My natural tendency is to get to the point which may be great for technical writing, but not so much for fiction writing! Fiction involves leading the reader into the world your characters inhabit. It is a balancing act. A writer must include certain elements to create this world for the reader, all the while keeping the story rising and falling at the right times to keep the reader interested. But how prosaic should you be?
Here is a fictional example of spartan prose which contains little to hook a reader:
‘Jane liked John. They went to the bar, had a drink and went on a date next Friday. John and Jane were both happy. After dating for a year, they married and lived happily ever after.’
What’s missing? Without getting technical, I’m sure you noticed the following elements are absent:
– what the characters thought
– what the characters felt
– any mention of the senses
– how the lives of the characters changed and how they changed because of meeting.
This prose has all the entertainment value of reading a subpoena, and will not keep readers turning the pages.
Then you have the opposite end of the spectrum, where writing contains extraneous information that does not move the story along. The reader becomes lost in rambling, and wonders what the story truly is—or even if there is one! For example:
‘Jane walked down the street, her new shoes rubbing against her heels. She had tried everything to prevent blisters, even spraying her heels with hairspray, a tip she had read in a magazine some years back. Jane loved magazines, so much so that the walls of her front room were lined with bookshelves of every magazine she had ever purchased. Her mother told her she was a hoarder, but Jane disagreed. She was a collector, that’s what she was.’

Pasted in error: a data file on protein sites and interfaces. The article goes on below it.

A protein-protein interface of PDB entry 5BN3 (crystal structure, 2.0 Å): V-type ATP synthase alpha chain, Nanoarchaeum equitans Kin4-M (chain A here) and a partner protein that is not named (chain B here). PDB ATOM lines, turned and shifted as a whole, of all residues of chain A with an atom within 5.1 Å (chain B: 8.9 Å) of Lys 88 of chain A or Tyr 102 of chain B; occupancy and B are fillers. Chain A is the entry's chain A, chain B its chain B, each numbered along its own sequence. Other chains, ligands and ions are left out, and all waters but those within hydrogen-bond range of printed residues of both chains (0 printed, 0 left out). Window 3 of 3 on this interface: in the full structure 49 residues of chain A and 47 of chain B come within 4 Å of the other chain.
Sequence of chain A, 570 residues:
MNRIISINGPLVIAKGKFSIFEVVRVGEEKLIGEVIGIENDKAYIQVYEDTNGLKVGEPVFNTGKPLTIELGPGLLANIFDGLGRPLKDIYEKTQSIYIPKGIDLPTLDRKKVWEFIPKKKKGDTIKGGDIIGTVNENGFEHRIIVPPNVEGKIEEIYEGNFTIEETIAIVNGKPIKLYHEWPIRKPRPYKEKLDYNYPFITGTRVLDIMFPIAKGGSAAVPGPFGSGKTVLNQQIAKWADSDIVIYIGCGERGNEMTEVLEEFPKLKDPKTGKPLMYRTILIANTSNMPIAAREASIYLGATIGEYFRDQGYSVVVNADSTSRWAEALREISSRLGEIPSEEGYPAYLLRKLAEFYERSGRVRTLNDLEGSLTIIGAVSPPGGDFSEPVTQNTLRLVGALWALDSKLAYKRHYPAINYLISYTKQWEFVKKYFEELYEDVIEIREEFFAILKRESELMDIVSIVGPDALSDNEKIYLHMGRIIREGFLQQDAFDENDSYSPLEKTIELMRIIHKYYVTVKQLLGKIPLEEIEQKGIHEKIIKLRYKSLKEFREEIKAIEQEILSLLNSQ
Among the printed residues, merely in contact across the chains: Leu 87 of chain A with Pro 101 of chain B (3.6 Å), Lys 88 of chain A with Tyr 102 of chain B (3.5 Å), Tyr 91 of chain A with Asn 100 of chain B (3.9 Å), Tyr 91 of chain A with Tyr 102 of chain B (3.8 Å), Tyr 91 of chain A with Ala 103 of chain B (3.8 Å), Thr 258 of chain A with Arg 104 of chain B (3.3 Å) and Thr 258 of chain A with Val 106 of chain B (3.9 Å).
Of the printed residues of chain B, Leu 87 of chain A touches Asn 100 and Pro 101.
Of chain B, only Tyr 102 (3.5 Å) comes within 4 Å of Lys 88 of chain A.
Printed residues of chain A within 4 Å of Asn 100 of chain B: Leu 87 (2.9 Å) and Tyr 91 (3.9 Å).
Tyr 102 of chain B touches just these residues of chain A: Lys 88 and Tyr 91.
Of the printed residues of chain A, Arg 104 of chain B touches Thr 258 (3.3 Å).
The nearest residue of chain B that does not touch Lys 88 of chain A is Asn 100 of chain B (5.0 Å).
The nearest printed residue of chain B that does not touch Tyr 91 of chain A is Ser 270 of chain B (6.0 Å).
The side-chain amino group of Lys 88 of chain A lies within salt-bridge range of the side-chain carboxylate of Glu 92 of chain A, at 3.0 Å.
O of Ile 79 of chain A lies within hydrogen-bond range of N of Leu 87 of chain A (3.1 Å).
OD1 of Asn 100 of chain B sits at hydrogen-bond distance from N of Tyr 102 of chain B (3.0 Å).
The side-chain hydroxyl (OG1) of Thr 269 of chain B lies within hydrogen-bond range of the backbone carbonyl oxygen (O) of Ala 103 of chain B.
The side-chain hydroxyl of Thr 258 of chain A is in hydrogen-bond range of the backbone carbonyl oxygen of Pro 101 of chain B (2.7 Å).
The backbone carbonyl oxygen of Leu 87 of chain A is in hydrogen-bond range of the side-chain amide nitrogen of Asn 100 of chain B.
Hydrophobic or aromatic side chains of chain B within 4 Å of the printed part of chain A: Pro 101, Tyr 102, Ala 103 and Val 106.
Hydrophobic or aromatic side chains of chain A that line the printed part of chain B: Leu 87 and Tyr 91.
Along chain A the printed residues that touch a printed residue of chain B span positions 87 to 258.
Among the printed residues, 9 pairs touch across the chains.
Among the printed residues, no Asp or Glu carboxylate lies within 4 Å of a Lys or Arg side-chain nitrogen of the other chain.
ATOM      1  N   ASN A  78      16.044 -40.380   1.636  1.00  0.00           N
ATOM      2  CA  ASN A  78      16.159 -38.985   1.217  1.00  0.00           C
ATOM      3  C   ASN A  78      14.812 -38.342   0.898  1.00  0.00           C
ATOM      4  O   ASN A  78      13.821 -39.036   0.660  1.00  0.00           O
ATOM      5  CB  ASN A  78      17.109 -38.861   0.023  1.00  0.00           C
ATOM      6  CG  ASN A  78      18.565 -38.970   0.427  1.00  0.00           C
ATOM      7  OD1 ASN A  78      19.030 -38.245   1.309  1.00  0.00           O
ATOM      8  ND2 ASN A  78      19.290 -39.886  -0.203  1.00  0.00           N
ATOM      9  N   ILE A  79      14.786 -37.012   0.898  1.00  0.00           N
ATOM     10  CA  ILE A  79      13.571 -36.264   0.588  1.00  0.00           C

What’s the problem with this fictional example?
The reader wonders ‘where is this going?’, and if that question is not answered in quick time, they are likely to give up and move onto another book.
We all have a natural tendency when we write, and once you know yours, you can focus your editing attention to ensure your writing is balanced.
So, if you have a tendency to be brief, focus on this when editing:
- have you included senses (taste, touch, smell and hearing)?
- do you explore the character’s thoughts and feelings?
And if you are more prosaic, ask yourself one question: ‘how is this relevant to showing the character’s development, setting the scene or to progressing the story?’
While these tips are not a full analysis of writing craft, they are a good start to improve your writing.
What natural tendency do you have? Let me know if you try these tips and how they work for you!